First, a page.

1. Casas de Tablas.

Veracruz is a mish-mash of architectural styles and times. Old concrete houses are being abandoned for newer high rises and gated communities leaving some areas of the city less than aesthetically pleasing. However, one of my favorite areas was ‘La Huaca’ with its echoes of Havana. Specifically, I loved the colorful wooden ‘casas de tablas’. These flat board houses that were located outside the protection of the city walls in the 17th century, were said to be built by slaves who had been brought from Africa with the wood of old ships that washed ashore. To get inside one of these houses go have dinner at Fussion restaurant. An evening at Fussion is a complete delight! From the conscientious decor to the innovative dishes and excellent wine selection.  I started with the shrimp and mole picaditas and the fig salad- both full of flavor. I loved the presentation of the black bean and lobster soup with cilantro oil. The venison salpicon paired well with bits of mango and avocado. For dessert there was a cake made with the traditional bread ‘marquesita’- similar to a biscotti. It was a perfect last bite of the evening. I highly recommend a dinner here!

https://www.facebook.com/fussion.restaurante.taller/

 

  1. Aquarium

A1_444.jpgVeracruz has the largest and most important aquarium in Latin-American. While there are the cringe-worthy attractions such as shark-feeding and dolphin shows, there is also a selection 30 species of fish that many of the visitors to the aquarium would not have the chance to see anywhere else such the tambaquias, arowanas, pacus, red-tailed catfish, jackknife fish, African cichlids and many others in a tank holding an impressive 562,117 cubic liters of water.

While animal rights activists may protest, the facility promotes the preservation of the marine ecosystems and the care of the environment. In addition, the aquarium is government-owned and provides an important economy to the city of Veracruz.

To get to Veracruz from Huatulco you can fly with a stopover in CDMX although the easiest is to go via bus or car.  Happy travels and thanks for reading!

Living, Mexico

International Women’s Day 2018

“Men are afraid that women will laugh at them. Women are afraid that men will kill them.”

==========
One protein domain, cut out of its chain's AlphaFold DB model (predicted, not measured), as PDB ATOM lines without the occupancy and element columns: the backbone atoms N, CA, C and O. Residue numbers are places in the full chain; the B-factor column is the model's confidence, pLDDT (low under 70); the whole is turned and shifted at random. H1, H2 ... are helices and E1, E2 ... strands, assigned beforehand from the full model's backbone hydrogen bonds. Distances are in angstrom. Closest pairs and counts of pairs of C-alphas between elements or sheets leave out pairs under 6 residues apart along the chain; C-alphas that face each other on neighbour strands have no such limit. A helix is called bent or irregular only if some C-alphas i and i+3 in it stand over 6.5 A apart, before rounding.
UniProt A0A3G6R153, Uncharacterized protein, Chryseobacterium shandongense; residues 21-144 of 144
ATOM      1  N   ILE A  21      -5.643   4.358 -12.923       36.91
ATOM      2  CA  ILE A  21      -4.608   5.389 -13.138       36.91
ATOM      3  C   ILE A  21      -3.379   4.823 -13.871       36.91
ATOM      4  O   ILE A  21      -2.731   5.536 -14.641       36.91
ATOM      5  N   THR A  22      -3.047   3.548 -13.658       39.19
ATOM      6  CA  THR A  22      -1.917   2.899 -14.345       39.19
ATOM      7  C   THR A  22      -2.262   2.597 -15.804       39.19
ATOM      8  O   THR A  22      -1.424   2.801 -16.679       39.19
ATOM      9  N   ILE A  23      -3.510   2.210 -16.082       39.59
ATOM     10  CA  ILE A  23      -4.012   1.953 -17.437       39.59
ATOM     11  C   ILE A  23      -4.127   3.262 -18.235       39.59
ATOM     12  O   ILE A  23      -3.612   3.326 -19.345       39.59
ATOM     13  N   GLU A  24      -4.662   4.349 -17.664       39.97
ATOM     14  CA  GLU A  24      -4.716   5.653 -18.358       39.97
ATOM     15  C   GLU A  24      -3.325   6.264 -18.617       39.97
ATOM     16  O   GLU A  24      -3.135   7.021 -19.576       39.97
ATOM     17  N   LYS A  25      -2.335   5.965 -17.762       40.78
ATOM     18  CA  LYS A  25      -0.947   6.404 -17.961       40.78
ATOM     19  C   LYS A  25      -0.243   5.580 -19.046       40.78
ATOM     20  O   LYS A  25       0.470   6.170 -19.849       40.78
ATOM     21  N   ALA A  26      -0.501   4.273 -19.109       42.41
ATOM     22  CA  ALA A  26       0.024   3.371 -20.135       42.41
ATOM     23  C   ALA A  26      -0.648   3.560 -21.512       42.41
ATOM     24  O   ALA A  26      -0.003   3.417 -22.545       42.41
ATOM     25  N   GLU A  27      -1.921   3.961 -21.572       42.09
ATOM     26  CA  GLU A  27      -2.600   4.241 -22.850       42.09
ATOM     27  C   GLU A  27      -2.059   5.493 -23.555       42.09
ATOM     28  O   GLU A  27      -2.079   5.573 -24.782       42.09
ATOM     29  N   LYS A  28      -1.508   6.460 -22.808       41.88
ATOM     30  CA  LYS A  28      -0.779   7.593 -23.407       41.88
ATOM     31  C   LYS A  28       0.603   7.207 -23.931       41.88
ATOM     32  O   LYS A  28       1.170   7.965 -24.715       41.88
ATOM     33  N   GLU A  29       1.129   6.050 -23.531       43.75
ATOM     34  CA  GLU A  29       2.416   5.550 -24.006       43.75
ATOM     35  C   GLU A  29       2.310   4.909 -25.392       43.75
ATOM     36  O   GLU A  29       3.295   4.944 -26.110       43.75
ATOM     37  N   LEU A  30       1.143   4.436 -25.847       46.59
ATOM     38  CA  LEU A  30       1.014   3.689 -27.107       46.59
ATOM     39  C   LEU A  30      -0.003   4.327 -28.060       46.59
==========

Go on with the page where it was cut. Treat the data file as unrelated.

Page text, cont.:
Margaret Atwood

March 8th we will celebrate another International Women’s Day. It is a global day celebrating the social, economic, cultural and political achievements of women and has been observed since the early 1900s. So just how much have we accomplished in the past 100 years?

In 1920, women were granted the right to vote in the United States. In Canada, most provinces had granted the right to vote by 1922, with the exception of Québec, where women were denied the vote until 1940. First Nations women did not earn the right to vote until the 1960s. Today, despite the ‘right’ to vote, many women globally do not have a voice in the politics that affect their lives.

While we have seen more women in politics, corporate positions and earning potential- although women still earn less than men for the same work. There are still armies of women around the globe who are single mothers, carrying the emotional and financial burden for their families. Lack of access to education, birth control and healthcare often make it impossible for low-income women to change their situation.

While in the public sphere there has been a lot of legislation put in place globally to protect women, most women still live with the awareness of physical risk of being a woman. In Canada on average, every six days a woman is killed by her intimate partner. Internationally, “the primary victims of human trafficking are women and girls, the majority of whom are trafficked for the purpose of sexual exploitation. Traffickers primarily target women because they are disproportionately affected by poverty and discrimination, factors that impede their access to employment, educational opportunities and other resources” http://www.stopvaw.org.